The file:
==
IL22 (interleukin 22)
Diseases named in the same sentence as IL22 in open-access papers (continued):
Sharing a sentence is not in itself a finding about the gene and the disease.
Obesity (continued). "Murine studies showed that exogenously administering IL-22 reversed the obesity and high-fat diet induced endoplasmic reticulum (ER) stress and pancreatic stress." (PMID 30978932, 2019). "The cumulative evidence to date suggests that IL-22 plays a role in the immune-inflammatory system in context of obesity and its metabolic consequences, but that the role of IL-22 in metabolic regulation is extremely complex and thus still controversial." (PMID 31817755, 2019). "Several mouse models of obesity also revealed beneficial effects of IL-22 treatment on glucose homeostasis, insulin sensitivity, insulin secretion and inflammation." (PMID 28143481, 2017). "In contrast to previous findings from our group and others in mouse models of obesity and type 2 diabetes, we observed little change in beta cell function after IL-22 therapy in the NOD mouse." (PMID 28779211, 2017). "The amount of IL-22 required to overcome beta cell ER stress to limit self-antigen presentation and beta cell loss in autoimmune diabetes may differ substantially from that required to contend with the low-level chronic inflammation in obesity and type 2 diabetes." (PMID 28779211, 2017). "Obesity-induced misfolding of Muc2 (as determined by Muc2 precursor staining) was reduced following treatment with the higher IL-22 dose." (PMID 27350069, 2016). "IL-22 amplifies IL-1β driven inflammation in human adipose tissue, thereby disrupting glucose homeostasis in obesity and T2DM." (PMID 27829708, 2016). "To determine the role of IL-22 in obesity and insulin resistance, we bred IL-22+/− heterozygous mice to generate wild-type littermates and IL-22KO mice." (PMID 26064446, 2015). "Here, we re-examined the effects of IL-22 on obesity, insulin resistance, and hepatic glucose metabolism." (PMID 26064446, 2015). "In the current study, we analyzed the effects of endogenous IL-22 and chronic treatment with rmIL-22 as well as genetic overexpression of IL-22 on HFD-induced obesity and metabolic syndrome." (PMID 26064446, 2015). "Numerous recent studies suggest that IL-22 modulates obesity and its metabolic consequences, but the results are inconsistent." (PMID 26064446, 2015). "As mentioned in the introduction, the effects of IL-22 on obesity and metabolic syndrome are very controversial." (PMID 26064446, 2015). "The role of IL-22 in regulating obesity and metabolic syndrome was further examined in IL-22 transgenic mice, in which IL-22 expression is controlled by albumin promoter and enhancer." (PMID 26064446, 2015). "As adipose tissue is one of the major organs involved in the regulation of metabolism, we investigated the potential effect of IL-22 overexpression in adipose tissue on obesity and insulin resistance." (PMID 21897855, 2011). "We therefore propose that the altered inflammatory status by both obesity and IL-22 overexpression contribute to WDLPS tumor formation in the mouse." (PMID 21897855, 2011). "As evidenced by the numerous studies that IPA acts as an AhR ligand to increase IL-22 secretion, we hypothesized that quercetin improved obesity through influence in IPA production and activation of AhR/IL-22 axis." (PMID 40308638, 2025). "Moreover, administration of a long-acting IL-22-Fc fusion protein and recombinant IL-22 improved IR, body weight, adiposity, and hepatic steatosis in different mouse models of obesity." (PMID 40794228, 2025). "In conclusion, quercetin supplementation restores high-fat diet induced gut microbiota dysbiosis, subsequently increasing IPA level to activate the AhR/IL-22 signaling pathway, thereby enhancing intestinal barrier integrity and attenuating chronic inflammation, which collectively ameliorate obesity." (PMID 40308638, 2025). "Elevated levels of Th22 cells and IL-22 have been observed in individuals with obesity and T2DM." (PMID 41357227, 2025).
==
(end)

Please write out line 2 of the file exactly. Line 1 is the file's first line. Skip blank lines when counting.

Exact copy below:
Diseases named in the same sentence as IL22 in open-access papers (continued):